About 60 million people in India are involved directly or indirectly in cotton production, processing, textiles and related activities. But there is a major problem in this sector: cotton is one of the most polluting industries in the world. Even if just 5% of cultivated land in India is occupied by cotton farming, more than half of the pesticides used are going into this sector. The consequence of this is poisoned water sources and loss of land fertility: factors that are creating enormous problems among farmers in the sector.Chetna Organic believes that organic cotton farming is the solution to this issue. Started in 2004,they are working with small and marginal farmers towards improving their livelihood options and making farming a sustainable and profitable occupation. They are present in Maharashtra, Odisha and Andhra Pradesh covering around 35,000 acres. From 234 farmer members in 2004 they grew to 15,300 in 2012. Moreover they are not using pesticides and fertilizer: this improves health of farmers since they are not exposed to potential health hazards and improves their financial condition since they don’t need to invest in chemical fertilizers. Even as Chetna Organic is increasing its impact, the sector is facing challenges due to contamination of cotton, adding to the problems it already faces.
We had the chance to interview Ayan Banerjee, CEO of Chetna Organic. After his studies he decided to come back to India to join Chetna Organic. The program was started in Maharashtra and they work with small and marginalized farmers. “They were exploited and they were cheated. We decided to work with them because we wanted to give them self worth, get them out of exploitation chains and create an ecological equilibrium through sustainable agricultural practices,” says Ayan.
When they started their program, farmers were using large amount of chemical fertilizers and pesticides that were very dangerous for their health and were creating a lot of pollution. They also had a water shortage: Ayan realized that cotton organic farming could be a possible solution. “We understood that organic farming could help the marginal, tribal and rain-fed farmers to fight poverty and to have sustainable livelihoods,” says Ayan. Farmers involved with Chetna Organic increased their productivity that led to their incomes going up by 25%.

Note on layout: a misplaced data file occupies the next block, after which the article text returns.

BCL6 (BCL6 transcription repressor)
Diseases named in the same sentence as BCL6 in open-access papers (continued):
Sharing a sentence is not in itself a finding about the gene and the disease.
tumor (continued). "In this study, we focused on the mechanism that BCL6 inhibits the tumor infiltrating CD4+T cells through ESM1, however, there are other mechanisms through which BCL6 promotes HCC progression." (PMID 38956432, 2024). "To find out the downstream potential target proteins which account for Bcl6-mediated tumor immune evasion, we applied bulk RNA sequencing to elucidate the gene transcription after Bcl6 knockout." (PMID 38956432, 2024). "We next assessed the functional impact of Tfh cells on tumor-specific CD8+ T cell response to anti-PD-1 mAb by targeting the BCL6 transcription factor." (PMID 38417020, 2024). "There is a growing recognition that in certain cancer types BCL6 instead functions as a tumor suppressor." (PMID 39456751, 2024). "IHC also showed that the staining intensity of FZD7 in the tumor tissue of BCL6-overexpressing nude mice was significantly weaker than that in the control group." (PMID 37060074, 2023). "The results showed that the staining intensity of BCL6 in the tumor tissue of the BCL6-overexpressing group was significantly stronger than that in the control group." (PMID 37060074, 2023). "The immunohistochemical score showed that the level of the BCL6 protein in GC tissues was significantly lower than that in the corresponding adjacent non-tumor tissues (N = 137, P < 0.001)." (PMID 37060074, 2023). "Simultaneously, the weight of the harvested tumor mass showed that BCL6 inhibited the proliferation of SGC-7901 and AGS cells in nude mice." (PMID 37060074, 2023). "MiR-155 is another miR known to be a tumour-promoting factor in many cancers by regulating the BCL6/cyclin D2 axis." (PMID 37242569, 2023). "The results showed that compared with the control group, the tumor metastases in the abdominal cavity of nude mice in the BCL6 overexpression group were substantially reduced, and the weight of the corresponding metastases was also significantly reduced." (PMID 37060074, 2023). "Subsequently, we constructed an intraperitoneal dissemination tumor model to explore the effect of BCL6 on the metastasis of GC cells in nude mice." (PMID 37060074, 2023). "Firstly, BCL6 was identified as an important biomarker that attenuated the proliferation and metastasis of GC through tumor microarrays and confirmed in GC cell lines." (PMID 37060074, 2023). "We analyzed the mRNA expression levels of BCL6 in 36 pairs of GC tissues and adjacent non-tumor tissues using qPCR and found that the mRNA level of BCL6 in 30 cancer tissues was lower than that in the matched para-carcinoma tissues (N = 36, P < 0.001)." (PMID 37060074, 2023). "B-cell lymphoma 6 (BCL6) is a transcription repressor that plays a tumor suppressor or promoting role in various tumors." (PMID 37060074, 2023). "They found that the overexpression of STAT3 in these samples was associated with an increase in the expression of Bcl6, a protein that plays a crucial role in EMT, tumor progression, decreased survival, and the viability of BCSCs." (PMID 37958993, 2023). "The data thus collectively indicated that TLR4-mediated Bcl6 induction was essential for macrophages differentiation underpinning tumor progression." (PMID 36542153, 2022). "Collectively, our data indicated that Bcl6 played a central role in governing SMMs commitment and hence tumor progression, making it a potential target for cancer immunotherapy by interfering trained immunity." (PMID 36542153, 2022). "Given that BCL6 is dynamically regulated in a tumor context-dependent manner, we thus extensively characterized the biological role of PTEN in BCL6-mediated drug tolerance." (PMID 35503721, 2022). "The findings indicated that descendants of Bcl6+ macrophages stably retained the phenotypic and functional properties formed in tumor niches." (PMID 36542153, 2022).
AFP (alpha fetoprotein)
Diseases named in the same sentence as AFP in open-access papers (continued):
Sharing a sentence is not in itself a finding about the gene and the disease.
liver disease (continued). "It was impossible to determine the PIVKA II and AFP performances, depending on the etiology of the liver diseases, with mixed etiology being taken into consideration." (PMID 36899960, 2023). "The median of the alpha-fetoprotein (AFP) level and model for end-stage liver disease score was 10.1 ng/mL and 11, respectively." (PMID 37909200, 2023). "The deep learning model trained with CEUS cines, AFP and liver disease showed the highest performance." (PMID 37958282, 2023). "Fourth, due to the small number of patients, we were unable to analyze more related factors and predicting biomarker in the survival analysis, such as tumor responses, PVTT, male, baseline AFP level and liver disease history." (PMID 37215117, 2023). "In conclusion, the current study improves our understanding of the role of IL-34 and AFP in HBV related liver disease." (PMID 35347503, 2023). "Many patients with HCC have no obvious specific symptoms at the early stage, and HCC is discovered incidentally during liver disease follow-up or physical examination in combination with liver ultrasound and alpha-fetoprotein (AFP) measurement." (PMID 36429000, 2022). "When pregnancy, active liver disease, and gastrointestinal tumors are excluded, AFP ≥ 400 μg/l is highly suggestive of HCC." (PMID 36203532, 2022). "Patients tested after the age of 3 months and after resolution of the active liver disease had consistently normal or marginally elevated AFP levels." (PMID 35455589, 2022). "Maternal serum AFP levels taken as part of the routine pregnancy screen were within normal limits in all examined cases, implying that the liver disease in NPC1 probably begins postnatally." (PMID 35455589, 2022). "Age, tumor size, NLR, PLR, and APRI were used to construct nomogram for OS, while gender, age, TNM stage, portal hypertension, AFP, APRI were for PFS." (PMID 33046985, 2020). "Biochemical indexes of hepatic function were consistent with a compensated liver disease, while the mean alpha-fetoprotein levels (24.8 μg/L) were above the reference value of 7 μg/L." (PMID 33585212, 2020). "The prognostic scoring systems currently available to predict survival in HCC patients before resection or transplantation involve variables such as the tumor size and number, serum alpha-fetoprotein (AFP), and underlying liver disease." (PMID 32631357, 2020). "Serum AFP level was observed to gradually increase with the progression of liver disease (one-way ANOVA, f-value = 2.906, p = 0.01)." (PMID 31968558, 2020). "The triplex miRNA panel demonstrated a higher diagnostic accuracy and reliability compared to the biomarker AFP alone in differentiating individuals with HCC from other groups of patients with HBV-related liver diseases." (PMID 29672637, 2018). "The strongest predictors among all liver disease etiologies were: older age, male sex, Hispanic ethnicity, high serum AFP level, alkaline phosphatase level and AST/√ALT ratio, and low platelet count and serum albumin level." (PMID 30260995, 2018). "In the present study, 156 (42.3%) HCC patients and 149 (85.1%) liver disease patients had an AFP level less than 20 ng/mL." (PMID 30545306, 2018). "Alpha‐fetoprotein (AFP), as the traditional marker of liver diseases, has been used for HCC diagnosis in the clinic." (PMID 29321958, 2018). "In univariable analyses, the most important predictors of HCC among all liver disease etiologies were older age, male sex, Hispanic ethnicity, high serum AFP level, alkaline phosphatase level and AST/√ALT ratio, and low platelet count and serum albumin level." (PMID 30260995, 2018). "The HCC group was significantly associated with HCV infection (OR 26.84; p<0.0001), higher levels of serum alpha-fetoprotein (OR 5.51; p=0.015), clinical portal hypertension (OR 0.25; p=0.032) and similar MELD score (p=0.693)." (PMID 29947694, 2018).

Starting a social enterprise is not always easy. In his experience in Chetna Organic, Ayan identified some important steps for every startup. The first one is to understand your customers and to educate them. “Educating the market participants – buyers and farmers alike – is crucial: You need to help them understand the benefits of genuine organic. To that end, we are part of different sustainable boards like fair trade, sustainable and organic cotton farming forums and we participate in a lot of fairs, conferences and engage actively in advocacy,” tells Ayan. The second step is being able to centralize everything, from the buyer supply to the farmers, creating an important value chain. The third one is helping farmers to access to finance, but they solved it creating grants for operational activities of farmers. Lastly, is about to have a consistency in delivery.
This is not an easy period for the cotton sector and Chetna Organic is facing a huge problem that is creating some difficulties “A big problem of organic cotton from India has been the increasing incidences of GM contamination and the unavailability of non Bt seeds. The consequent contamination, puts downward market pressure on prices since the market is unwilling to accept a premium for organic unable to distinguish between genuine and spurious. People are less willing to pay for organic cotton and that means that farmers are not paid as before. This is creating a problem also for their livelihoods,” says Ayan.Ayan is facing up to the challenge. His advice to any aspiring entrepreneur is an authentic message of hope, “Live your dream. For sure you will face a lot of challenges. You will need to change your behavior, but never stop to living your dream. We need to have the courage to continue working on what we dream,” proudly tells Ayan.